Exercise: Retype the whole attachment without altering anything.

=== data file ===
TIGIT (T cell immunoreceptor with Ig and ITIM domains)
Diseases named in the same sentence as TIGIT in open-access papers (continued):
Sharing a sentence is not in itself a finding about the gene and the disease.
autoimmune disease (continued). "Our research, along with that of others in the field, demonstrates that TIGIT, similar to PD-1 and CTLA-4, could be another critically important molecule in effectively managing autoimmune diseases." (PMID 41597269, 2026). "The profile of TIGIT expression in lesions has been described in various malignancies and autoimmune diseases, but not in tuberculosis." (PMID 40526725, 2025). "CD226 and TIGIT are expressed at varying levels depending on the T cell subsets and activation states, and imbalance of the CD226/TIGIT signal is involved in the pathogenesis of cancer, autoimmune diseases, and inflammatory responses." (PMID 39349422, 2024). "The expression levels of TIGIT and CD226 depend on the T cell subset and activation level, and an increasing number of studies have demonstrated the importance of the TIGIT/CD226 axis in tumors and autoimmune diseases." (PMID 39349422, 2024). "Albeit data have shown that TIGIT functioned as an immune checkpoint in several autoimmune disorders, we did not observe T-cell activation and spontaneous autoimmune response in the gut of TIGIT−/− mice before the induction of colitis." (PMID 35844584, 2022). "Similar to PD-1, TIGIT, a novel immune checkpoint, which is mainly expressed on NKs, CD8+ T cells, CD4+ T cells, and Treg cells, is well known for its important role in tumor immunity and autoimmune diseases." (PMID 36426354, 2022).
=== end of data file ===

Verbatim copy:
TIGIT (T cell immunoreceptor with Ig and ITIM domains)
Diseases named in the same sentence as TIGIT in open-access papers (continued):
Sharing a sentence is not in itself a finding about the gene and the disease.
autoimmune disease (continued). "Our research, along with that of others in the field, demonstrates that TIGIT, similar to PD-1 and CTLA-4, could be another critically important molecule in effectively managing autoimmune diseases." (PMID 41597269, 2026). "The profile of TIGIT expression in lesions has been described in various malignancies and autoimmune diseases, but not in tuberculosis." (PMID 40526725, 2025). "CD226 and TIGIT are expressed at varying levels depending on the T cell subsets and activation states, and imbalance of the CD226/TIGIT signal is involved in the pathogenesis of cancer, autoimmune diseases, and inflammatory responses." (PMID 39349422, 2024). "The expression levels of TIGIT and CD226 depend on the T cell subset and activation level, and an increasing number of studies have demonstrated the importance of the TIGIT/CD226 axis in tumors and autoimmune diseases." (PMID 39349422, 2024). "Albeit data have shown that TIGIT functioned as an immune checkpoint in several autoimmune disorders, we did not observe T-cell activation and spontaneous autoimmune response in the gut of TIGIT−/− mice before the induction of colitis." (PMID 35844584, 2022). "Similar to PD-1, TIGIT, a novel immune checkpoint, which is mainly expressed on NKs, CD8+ T cells, CD4+ T cells, and Treg cells, is well known for its important role in tumor immunity and autoimmune diseases." (PMID 36426354, 2022).